By Grace Sears

It’s Easter morning. A woman sits alone in a Laundromat as her clothes, dark and light, whirl in the washer. She’s had words with her husband, and as she mentally rehearses that wretched quarrel, the flying clothes seem like angel wings — some dark, some white.

Once, the bells of Easter would have found her celebrating the hope of the Resurrection, her failings confessed and forgiven, her conscience clean. But she has left the Church. Her conscience still accuses her, but she no longer receives absolution. The evil and good angels of her nature swirl about, but her sense of guilt does not wash away.

That vignette comes from a poem written by a colleague a couple of decades ago. I no longer remember the title and cannot quote a single line, but the image still speaks to me of the immense blessing of weekly confession and forgiveness, and the piercing sadness of living without them. As Cranmer put it, “the remembrance of [our faults] is grievous unto us, the burden of them is intolerable.”

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Confession and absolution activate our thanksgiving, our Eucharist. We arrive at the banquet hall in need of a wash, then kneel at the Communion rail spiritually cleansed, to be welcomed by our gracious Lord and nourished at his table.

Yes, there are times when we just go through the motions, and our minds wander. I was a pretty good Christian this week, right? At least I’m not like X. … Do I need to stop at the grocery store on my way home? The soloist didn’t quite make that high note. … Yet even then, distracted, dull, or doubting, the words of faith imprint on us: “incline our hearts.” And merely being in the midst of God’s people at prayer may bring unmerited peace.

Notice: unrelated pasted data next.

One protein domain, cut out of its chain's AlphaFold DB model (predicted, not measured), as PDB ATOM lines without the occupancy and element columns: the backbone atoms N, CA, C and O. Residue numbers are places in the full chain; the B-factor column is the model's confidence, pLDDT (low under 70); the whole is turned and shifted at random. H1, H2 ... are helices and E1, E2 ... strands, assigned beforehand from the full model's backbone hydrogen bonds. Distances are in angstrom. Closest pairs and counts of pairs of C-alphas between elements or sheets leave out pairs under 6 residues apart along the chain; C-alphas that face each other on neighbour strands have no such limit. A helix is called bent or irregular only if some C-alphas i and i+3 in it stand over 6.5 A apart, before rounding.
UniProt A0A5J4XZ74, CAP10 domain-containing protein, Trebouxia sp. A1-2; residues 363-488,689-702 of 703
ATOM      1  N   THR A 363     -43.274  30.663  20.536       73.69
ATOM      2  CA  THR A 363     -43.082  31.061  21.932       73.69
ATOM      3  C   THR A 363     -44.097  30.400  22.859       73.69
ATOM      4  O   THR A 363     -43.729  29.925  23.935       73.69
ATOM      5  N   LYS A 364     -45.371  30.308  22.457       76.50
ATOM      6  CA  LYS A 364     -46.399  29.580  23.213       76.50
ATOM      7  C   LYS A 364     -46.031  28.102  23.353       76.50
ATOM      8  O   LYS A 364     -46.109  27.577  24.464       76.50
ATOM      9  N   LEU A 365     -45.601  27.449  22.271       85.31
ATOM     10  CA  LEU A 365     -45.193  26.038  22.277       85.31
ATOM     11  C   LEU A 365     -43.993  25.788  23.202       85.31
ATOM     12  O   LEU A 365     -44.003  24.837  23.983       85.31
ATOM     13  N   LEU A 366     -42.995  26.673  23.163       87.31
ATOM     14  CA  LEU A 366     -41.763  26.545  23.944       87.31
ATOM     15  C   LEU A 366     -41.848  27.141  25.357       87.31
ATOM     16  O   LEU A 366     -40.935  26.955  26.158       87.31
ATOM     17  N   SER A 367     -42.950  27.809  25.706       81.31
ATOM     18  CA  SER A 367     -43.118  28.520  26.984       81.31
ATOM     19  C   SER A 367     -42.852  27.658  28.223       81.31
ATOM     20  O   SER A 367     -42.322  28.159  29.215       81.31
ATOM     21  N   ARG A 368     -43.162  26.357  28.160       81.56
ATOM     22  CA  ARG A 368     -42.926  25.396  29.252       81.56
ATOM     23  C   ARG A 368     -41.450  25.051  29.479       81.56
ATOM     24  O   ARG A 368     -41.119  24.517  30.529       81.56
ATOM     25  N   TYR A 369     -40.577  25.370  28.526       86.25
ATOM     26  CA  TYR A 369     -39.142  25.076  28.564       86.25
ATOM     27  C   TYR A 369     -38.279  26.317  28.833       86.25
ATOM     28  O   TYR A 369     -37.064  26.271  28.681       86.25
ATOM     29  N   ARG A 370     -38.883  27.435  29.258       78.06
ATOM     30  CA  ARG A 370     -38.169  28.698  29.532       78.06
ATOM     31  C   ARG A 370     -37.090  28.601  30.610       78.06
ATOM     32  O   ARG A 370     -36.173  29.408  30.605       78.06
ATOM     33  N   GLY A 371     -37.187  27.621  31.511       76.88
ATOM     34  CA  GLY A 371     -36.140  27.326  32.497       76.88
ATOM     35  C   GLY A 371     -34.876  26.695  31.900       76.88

It is the wisdom of the Church year that we cannot bear too much reality. More often than not we avert our eyes from the Passion of our Lord, let alone focus on the ways, large and small, we betray him in spite of our claim to be faithful disciples. We need the season of Lent to approach confession with greater seriousness, seeking to search and amend our lives as we contemplate the human cruelty and divine pardon that met at Calvary.

Some urge that confession be restricted to Lent in future liturgies. It’s true that continual focusing on our faults, rather than on God’s abundant grace, does not make for spiritual health. Yet to omit confession would also omit the great blessing we receive through the weekly challenge to confess, forgive, and be forgiven that the classic liturgies afford.

Every Sunday, in God’s eyes we get a fresh start. Often we take it for granted, until awareness of something we have done or failed to do is “grievous unto us” and we long for relief. Then, like Bunyan’s pilgrim, we look to the Cross. Our burden falls off, our stained clothing is discarded, and we are robed afresh in Christ’s goodness.

How can we keep from singing? Alleluia!

Dr. Grace Sears is archives chair for the Order of the Daughters of the King, as well as a member of the Living Church Foundation’s board of directors. The featured image comes via Fr. James Bradley. 

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